Lefkada is an island that is located in the Ionian sea. It is situated off the west coast of Greece, and it is connected to the main island via a long causeway. There is also a floating bridge that allows cars to go across. The main town on the island shares the same name as the island itself. It is approximately 22 miles long from north to south, and it is nine miles wide from east to west. In total, the island is approximately 117 square miles. Even though the island is relatively small, there is a mountain on the island that is approximately 3,800 feet above sea level. The mountain is in the middle of the island.
It has been estimated that approximately 22,000 people live on the island; however, particularly during the summer, the island benefits from tourism. Many people visit the island because of its connection to ancient history. There are stories that Sappho, an ancient mythical figure, committed suicide by jumping from The Cliffs of the Island. The island is all so tightly linked to Odysseus, who is the main hero from The Odyssey, written by Homer. Excavations have been performed extensively on the island, suggesting that Ithaca, from Homer’s stories, is actually this Island. As a result, many people visit the island to explore these claims.
There are several ways to get to the island. Because there is a long bridge that connects the island to the mainland, it is possible for people to simply drive from the main area of Greece to Lefkada. Those who are coming to the island from outside of the area can also reach it via the Aktion airport, which is about 25 miles from the island, depending on traffic. Because the island is relatively remote, public transportation is limited. Once on the island, it is easy to navigate using the main roads.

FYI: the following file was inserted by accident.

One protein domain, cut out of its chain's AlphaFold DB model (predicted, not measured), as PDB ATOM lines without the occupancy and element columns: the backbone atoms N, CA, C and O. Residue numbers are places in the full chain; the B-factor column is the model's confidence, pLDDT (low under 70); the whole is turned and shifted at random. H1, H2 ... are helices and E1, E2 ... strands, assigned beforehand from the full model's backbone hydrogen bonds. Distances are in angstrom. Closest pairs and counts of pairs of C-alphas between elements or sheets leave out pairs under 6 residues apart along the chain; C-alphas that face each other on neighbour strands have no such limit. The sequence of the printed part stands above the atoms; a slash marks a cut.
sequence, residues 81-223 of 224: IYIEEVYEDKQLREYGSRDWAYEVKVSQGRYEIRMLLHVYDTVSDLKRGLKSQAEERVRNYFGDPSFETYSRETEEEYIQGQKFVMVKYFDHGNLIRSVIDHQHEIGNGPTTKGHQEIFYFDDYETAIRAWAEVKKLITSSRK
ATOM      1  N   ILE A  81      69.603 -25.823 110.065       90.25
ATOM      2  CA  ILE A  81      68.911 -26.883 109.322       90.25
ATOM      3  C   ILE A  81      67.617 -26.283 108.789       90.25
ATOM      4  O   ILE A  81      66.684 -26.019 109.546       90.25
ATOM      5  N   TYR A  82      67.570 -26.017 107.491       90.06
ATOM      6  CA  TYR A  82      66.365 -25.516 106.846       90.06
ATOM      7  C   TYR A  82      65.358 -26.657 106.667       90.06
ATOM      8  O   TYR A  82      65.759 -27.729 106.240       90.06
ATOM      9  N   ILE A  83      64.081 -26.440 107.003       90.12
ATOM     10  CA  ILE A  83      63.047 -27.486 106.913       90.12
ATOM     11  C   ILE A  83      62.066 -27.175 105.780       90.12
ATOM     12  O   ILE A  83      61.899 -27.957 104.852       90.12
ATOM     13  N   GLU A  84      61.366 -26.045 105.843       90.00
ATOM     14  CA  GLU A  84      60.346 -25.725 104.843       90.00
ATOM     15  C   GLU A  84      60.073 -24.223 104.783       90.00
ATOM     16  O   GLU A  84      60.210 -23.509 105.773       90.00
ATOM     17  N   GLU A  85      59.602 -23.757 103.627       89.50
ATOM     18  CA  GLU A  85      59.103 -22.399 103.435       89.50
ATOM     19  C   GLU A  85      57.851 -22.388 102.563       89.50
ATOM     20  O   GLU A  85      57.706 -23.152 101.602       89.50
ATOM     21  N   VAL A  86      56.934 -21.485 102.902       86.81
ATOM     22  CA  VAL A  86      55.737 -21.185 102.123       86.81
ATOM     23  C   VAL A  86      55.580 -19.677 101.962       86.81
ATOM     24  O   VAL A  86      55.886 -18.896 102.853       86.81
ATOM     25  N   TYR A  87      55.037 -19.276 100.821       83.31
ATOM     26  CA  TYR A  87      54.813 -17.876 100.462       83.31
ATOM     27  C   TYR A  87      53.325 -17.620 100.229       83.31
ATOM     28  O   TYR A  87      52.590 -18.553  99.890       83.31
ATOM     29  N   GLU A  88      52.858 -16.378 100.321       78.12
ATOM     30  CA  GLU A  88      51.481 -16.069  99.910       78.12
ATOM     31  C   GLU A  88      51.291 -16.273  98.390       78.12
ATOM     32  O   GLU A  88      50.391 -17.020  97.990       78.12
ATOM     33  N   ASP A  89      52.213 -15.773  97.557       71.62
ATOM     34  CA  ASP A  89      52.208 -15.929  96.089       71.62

The island itself has changed hands several times over the years. Even though it was owned by the Greeks during the classical times, it was eventually conquered by the Byzantine Empire during the Middle Ages. Then, the Republic of Venice took control of the island in 1198. It held onto the island for several centuries, but it was eventually conquered by the Ottoman Empire. The Ottoman Empire took control of the island during the 16th century. Then, the island was proclaimed by the Venetian Republic during the 17th century, which maintained control over the island until the fall of the Republic of Venice, which took place in 1797. Several years later, the Greeks took control of the island once again. It was officially ceded to Greece in 1864. At that time, the island had approximately 24,000 people. The population of the island has been relatively constant since that time, as it has approximately 22,000 people today.